How biology can help clean up mining, emissions and more

Guest Author
A human hand wearing a lab glove holds up a petri dish with a leaf inside on the left; on the right, a robotic hand holds up a vial containing a spiral of DNA.
Illustration by Nadya Nickels.

The solutions to many urgent environmental concerns like global CO2 emissions, water contamination and mining waste already exist in nature.

The answer lies at the microscopic level, using biological processes that have been around for millions of years. The challenge is identifying, harnessing and scaling these solutions to combat the full magnitude of human-made environmental crises.

A brief refresher from an introductory biology class: The term ‘biotechnology’ incorporates a range of potential solutions derived from microorganisms, or specific proteins or enzymes, that occur naturally throughout our world. These microbes (short for microscopic organisms) can be deployed to solve a range of environmental problems. Some of the most promising natural processes include solubilization (dissolving substances), metabolization (using compounds for energy) and breaking bonds (separating molecules with enzymes).

We now have the technology needed to develop tangible solutions from these natural processes. For example, we can use biology to break down harmful chemicals that leak into groundwater from nearby landfills or eat up CO2 emissions and turn them into useful biomass or byproducts.

The biggest remaining roadblock is scale: making effective and economical natural solutions widely available.

Over the past two years, my team has screened more than 100 potential solutions and launched two commercial products after careful research and development. We also weeded out more than 40 ideas that aren’t scalable or deployable and have learned the hard way about many of the pitfalls.

Our team doesn’t have all the answers, but we’ve learned a few lessons that can help companies avoid common mistakes.

Choose the right technology for the right problem

Choosing the appropriate technology to address overarching issues might appear straightforward, yet it poses a significant obstacle.

Only certain solutions deployed for specific uses can be replicated on a large enough scale, and at a low enough cost, to be commercially viable. After finding a possible biotechnology fix, the next step is to think through all the reasons a solution could fail. Then you can start to eliminate those failure points and zero in on the right application of a given technology.

It’s also critical to ensure biological solutions work with incumbent infrastructure, which significantly improves the chance of widespread adoption. For example, we are working with mining partners to develop a microbial-based technology that can be added to current processes to produce higher-yield ores. This will help meet the demand for critical minerals like lithium that power electric vehicles.

Test for efficacy early on

Once you’ve chosen the right solution for the right problem, the next step is to test its efficacy as early as possible before the “development” stage of research and development (R&D). Otherwise, you could spend years trying to solve one particular technical challenge and not be any closer to a commercially viable solution. This means designing rigorous trials based on real-world conditions and not letting your optimism blind you to potential flaws.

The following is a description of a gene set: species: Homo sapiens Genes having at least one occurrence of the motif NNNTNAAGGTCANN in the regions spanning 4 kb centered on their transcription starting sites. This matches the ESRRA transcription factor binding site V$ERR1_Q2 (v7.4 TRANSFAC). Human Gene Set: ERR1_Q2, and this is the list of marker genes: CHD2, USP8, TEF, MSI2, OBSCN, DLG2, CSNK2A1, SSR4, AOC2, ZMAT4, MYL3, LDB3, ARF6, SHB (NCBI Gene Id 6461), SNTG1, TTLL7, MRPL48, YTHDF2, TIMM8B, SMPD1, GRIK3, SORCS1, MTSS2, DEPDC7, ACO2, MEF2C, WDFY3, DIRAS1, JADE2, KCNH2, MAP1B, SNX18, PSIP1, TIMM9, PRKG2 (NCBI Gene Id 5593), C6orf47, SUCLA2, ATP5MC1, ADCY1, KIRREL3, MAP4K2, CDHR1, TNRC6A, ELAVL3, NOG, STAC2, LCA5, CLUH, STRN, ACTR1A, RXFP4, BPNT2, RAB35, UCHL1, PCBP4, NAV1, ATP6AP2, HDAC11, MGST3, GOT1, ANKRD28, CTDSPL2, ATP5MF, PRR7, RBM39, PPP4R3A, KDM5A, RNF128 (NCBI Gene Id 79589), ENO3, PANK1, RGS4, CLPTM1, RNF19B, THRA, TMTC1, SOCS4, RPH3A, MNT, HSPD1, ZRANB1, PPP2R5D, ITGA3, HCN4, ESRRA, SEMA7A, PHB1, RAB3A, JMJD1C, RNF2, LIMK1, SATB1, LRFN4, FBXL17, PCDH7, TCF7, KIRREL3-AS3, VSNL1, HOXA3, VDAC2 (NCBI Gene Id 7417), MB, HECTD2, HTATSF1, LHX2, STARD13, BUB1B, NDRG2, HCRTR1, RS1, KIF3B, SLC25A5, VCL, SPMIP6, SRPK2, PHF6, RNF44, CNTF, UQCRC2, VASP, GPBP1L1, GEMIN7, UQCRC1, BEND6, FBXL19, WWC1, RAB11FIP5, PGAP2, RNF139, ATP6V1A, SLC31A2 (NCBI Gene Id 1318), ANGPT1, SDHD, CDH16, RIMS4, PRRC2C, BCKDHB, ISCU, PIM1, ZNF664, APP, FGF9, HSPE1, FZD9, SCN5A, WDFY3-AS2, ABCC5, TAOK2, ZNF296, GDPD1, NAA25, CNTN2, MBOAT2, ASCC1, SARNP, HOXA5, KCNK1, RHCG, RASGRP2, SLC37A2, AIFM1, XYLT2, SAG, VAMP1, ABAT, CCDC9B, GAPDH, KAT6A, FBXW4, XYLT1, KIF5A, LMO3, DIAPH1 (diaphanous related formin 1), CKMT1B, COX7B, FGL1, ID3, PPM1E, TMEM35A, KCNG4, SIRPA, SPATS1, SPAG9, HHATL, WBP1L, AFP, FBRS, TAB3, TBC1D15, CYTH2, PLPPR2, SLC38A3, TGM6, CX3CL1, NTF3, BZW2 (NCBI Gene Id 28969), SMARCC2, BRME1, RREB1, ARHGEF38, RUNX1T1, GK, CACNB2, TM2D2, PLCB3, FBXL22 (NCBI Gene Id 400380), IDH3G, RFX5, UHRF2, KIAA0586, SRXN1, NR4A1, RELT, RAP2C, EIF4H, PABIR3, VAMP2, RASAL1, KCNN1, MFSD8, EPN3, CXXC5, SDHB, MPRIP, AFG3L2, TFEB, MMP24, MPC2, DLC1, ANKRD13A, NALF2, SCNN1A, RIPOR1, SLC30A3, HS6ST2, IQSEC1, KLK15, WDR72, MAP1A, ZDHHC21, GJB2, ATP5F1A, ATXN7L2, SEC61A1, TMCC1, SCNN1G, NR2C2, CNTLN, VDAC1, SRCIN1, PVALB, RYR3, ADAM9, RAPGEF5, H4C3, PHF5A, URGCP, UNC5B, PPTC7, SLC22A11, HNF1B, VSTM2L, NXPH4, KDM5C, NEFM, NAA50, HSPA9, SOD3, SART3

One of the projects we’re exploring is developing an enzyme that degrades forever chemicals (known by their collective acronym PFAS) and renders them inert. We’ve demonstrated that polyfluorinated compounds, one kind of PFAS, can be more easily degraded than perfluorinated compounds, another variety of these chemicals.

We also must consider what we are degrading these chemicals into and ensure we don’t create a different PFAS or another harmful molecule, thus creating a new problem. We need to test for and answer that question in order to move forward with the project.

Ensure economies of scale

Completing a realistic economic analysis early on in the development cycle can prevent major hurdles down the line. One pitfall is assuming scale will solve all your economic problems. There’s a misconception that if a solution costs $100 to create in a lab, you can bring it down to $1 if you just keep scaling it.

Costs need to be assessed holistically, taking into account capital expenses, integration into site operations, training, chemicals, power usage, disposal and other expenses. The ideal projects will have industry-leading low operating costs, negative CO2 impact and seamless integration into existing operations.

For example, in our research, we’ve found there is untapped potential in mining waste that, with the right biological solution, can be converted into a sellable material, boosting the economic case for cleaning up waste.

By using technology to optimize biological processes, it’s possible to achieve everything from cleaning up pollution to degrading plastic waste and eating up carbon emissions.

We have barely scratched the surface of our planet’s biodiversity. In fact, the Earth is estimated to have over 1 trillion microbes, and 99.999% of them have yet to be discovered. The future of these capabilities relies on solving the scale factor so we can harness nature to create commercial-scale solutions.